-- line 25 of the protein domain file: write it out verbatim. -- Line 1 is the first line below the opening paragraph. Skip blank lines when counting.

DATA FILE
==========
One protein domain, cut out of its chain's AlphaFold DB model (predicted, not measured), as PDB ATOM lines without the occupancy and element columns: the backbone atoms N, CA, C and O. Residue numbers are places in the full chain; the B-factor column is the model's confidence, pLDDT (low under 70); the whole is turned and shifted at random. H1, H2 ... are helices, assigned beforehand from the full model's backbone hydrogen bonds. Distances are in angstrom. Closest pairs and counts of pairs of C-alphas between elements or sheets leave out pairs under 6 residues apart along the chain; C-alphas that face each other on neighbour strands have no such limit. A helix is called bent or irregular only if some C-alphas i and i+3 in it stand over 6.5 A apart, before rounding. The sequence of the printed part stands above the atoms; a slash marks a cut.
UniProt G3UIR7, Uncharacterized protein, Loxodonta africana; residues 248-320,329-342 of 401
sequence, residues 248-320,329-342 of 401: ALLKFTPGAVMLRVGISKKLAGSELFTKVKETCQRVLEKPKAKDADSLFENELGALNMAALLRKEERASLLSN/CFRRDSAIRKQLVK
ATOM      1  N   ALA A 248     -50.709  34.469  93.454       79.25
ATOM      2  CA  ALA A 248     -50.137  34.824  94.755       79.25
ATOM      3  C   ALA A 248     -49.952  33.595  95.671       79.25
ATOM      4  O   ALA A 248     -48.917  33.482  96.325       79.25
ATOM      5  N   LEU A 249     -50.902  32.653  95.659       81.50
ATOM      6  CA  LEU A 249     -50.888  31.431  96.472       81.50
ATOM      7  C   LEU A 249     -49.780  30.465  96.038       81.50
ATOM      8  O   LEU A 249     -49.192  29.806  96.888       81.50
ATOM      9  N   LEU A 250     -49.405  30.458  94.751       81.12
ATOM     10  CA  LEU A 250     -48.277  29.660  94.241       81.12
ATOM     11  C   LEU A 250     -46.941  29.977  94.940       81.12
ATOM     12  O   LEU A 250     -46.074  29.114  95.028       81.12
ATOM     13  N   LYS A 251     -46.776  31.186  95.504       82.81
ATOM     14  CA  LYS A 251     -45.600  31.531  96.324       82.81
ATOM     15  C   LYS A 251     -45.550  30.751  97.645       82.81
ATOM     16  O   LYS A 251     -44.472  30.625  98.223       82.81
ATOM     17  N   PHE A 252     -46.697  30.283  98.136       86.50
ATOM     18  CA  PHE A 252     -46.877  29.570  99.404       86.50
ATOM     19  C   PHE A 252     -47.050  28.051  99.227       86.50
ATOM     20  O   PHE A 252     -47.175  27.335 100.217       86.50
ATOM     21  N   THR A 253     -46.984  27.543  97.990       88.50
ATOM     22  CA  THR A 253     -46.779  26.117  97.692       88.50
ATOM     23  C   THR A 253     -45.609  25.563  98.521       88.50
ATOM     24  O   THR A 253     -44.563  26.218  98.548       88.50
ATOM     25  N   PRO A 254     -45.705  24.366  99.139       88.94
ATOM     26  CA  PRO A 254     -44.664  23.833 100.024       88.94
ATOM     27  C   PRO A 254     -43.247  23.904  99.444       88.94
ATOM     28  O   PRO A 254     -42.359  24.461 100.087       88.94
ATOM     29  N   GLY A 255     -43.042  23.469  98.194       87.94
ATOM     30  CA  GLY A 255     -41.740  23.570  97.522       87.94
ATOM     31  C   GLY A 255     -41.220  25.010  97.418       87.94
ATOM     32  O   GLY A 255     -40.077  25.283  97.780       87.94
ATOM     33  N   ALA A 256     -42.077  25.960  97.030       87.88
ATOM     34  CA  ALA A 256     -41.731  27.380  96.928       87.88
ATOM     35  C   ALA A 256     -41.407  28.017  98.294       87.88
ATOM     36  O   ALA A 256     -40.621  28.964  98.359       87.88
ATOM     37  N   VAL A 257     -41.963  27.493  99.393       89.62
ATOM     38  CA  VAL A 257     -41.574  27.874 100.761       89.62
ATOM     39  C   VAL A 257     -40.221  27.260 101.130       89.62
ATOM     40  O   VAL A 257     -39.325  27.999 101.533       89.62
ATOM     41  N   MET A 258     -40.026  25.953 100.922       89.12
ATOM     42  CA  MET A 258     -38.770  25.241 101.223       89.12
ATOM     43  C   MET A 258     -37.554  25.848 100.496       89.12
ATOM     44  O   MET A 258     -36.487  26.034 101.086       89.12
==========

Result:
ATOM     23  C   THR A 253     -45.609  25.563  98.521       88.50